Thirteen is an exhibition of photography by George Chakravarthi, uniting literature and art in one image. Exploring death, drama and identity, the photographer re-imagines 13 characters in Shakespeare’s plays who met their ends through suicide. Opening 20th March at Impressions Gallery, Bradford, the show marks the 450th anniversary of Shakespeare’s birth and is the first time the pieces are on display outside of the Royal Shakespeare Theatre in Stratford-Upon-Avon.
Samuel Harriman is a British artist based in Oxford. His work has been exhibited across the UK, most recently at Light Night Leeds, the UK’s first and largest Nuit Blanche. His work consists primarily of light, however, by using painterly processes, he combines the mediums of light installation and painting to intonate the point that the use of light is a form of painting. He uses both white wall gallery spaces and sites such as sheds or residential settings to install his work.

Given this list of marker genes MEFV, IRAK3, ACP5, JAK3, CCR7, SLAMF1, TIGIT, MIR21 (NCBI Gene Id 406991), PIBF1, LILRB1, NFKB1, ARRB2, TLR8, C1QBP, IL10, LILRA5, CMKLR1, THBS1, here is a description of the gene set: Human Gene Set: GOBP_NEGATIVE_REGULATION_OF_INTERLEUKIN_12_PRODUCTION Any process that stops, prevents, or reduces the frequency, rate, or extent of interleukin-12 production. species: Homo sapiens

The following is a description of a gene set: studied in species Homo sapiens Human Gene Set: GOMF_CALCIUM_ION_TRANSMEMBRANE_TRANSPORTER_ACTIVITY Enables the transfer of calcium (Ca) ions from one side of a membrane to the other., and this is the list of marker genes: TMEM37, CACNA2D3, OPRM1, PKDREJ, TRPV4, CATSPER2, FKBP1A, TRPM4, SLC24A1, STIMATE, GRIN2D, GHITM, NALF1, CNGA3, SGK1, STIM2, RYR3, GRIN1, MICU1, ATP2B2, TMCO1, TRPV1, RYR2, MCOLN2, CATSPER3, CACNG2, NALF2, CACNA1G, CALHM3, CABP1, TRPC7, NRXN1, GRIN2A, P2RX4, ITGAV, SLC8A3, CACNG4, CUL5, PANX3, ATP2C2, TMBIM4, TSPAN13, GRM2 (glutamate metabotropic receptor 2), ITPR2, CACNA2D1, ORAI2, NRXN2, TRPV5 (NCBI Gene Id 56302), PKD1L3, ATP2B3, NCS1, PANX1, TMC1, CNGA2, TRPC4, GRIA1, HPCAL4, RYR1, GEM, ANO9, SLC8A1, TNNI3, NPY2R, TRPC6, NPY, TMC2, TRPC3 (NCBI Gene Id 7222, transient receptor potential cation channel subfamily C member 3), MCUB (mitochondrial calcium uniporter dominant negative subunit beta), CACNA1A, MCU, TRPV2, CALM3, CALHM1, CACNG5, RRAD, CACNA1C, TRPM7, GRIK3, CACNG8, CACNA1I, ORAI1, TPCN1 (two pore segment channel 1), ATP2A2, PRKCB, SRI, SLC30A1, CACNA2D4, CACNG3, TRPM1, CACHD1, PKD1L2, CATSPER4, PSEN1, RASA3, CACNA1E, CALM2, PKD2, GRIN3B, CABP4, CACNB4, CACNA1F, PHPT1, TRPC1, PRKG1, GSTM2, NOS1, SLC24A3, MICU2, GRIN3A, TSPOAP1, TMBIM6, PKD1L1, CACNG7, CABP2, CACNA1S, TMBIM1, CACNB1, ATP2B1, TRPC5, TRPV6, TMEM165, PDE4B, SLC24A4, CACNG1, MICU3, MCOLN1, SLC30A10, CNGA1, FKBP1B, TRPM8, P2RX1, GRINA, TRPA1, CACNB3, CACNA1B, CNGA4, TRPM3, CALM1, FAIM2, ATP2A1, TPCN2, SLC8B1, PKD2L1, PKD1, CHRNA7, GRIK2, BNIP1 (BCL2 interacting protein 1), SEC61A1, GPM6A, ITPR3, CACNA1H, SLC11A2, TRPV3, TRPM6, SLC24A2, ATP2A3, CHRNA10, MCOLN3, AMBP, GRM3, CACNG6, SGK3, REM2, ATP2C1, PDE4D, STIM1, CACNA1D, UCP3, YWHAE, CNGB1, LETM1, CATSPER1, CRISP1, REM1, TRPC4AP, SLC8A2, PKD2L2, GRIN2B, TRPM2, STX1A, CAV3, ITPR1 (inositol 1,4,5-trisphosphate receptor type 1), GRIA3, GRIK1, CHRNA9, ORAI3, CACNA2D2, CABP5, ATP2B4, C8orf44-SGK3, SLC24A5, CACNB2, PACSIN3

Jeremy Hutchison’s i- is heavily invested in the processes and psychology behind consumer culture. Playing with audience expectations and the limits of commercial advertising, i- features professional hand models unexpectedly holding lumps of distorted clay. Until 27 April the project will be exhibited at Rurart in Rouillé, France, before moving to Art Brussels 25 – 27 April.
Fashion house, Bottega Veneta, has joined forces with South African photographer, Pieter Hugo, to shoot the Spring /Summer campaign. Every season the new collection is conceived and captured by an exceptional photographer in conjunction within Creative Director Tomas Maier. Other artists to have worked for the house include Alex Prager, Nan Goldin, Sam Taylor-Wood and many more. The Art of Collaboration is a series of films documenting Maier and Hugo’s vision, unifying fashion and art in a stylish and creative film.